The program is completed by three conversations curated by Davide Quadrio—who is also the moderator­—devised to outline how Chinese contemporary art has been received, told, and historicized in Europe and in the USA as well as China. Starting from the generation of Chen Zhen through to the most recent generations, various protagonists and scholars who have worked and lived in both contexts aim to redraw a broader and more layered perspective on the art scene and its cultural and geopolitical implications:

  • On Thursday April 15, at 7 PM,  the curator Wang Xin gives a talk on “Spirituality (and its Misunderstandings) as Cosmotechnics, exploring the rapport between technology and spirituality in the work of Chinese and Western artists, starting from the generation of Chen Zhen and navigating through the work of Huang Yongping, Faith Ringgold, Zhao Yao, Ian Cheng, Lu Yang and Ye Funa, among others.
  • On Thursday April 22, at 7 PM, the art historian Fraziska Koch talks about “Group exhibitions mediating contemporary art from China in the post-Mao era.” Starting from her personal experience as an art student in mainland China in 2004, Koch reconstructs the reception and presentation of Chinese art in Europe and the United States through large group exhibitions and private collections since the 1980s.
  • On Thursday April 29, at 7 PM, the curator and art historian Mia Yu, specialized in contemporary Asian art, with her talk “Engaging ‘Global China’: Then and Now” focuses on the repatriation of Chinese artists of Chen Zhen’s generation at the end of the 1990s, and the related cultural issues and questions of artistic identity.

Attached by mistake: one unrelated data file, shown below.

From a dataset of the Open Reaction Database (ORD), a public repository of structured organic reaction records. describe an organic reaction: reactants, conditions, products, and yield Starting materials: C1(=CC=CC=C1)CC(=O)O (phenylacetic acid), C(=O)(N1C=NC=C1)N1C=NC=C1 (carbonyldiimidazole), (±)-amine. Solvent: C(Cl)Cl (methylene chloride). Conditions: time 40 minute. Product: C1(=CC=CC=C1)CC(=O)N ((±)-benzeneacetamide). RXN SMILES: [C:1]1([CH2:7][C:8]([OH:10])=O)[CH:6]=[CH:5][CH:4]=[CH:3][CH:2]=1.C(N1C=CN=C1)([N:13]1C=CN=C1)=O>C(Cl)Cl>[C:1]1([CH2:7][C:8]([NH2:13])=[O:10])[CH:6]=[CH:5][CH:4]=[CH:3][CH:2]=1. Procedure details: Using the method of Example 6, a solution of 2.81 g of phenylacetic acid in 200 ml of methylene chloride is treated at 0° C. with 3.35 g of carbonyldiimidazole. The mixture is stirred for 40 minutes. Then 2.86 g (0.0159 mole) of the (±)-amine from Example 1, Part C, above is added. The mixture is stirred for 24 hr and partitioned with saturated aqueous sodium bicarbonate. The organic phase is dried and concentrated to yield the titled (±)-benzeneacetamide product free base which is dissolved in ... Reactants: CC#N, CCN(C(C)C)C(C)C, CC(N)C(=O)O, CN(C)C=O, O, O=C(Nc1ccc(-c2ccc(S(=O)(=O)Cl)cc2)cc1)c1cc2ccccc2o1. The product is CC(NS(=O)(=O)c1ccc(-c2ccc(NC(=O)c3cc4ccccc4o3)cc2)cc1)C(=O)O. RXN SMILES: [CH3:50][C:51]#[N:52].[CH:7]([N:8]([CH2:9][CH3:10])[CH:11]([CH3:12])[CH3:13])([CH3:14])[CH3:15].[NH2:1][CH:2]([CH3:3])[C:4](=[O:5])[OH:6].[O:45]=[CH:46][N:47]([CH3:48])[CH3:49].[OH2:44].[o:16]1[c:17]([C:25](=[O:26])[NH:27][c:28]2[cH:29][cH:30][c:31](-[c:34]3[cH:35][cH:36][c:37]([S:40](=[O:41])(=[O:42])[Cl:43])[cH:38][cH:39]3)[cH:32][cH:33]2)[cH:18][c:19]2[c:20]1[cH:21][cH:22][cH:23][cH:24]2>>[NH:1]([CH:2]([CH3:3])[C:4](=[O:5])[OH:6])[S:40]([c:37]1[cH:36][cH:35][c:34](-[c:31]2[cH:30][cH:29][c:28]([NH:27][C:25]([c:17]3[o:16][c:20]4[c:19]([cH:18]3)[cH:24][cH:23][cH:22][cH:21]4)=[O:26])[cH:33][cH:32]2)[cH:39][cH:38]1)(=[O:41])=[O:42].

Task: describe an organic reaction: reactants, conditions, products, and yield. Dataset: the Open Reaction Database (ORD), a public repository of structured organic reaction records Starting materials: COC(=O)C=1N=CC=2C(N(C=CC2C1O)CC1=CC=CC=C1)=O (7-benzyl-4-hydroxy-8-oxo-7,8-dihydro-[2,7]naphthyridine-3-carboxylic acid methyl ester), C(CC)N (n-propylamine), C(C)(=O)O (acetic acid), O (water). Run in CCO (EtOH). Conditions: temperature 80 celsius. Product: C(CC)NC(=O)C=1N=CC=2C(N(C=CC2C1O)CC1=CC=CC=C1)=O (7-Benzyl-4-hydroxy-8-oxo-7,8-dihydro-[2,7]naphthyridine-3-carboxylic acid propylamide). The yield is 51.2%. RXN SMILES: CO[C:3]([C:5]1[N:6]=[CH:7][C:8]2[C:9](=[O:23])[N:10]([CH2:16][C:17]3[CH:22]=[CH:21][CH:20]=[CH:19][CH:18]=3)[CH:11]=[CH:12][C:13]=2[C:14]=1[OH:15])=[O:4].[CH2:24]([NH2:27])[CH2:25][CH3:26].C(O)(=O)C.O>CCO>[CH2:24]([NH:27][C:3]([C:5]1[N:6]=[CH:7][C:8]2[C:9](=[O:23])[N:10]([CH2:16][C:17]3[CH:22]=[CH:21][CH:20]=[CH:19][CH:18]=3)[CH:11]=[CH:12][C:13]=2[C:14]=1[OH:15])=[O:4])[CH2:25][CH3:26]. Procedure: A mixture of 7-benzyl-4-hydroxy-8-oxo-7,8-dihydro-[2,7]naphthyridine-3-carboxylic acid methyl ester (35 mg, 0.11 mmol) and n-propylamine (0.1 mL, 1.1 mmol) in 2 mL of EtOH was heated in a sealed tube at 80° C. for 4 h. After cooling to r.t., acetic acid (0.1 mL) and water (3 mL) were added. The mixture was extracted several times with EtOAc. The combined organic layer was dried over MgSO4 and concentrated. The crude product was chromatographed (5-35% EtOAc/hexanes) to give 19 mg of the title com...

Marcello Ghilardi is associate professor of Aesthetics at the University of Padua. He is also a member of the research group on the Borges “Orbis Tertius” project at Milan-Bicocca University. His research interests pivot on intercultural philosophy and the relationship between art and thought in the interchange between European and Sino-Japanese traditions. He translated Shi Tao’s classic, Analects on Painting from Chinese (2014); among his published works: Arte e pensiero in Giappone (Art and Thought in Japan, 2011); Filosofia dell’interculturalità (Philosophy of Interculturality, 2012); Il vuoto, le forme, l’altro (Void, Forms, the Other, 2014); La radice del sole (The Root of the Sun, 2019); Arte e meditazione (Art and Meditation, 2020).

Elena Valussi graduated in Oriental Languages ​​from the University of Venice, she obtained an MA in Religions of China, and a doctorate in History of Chinese religions from the SOAS University of London. She is a Senior Lecturer in the History Department of Loyola University in Chicago. Together with Stefania Travagnin she directs the “Religious Diversity in Sichuan Province” project. With Natasha Heller, she directs “Women in Asian religions”. With Matthias Schumann, she is currently editing the book Spirit Writing in Chinese History and Contemporary Practice. She was elected vice-president of the Society for the Study of Chinese Religions. She has just finished co-directing the Daoist Studies Group at the American Academy of Religions. Her academic focus is on Daoism, gender, sexuality and religion in China, specifically from the Qing to the Republican period.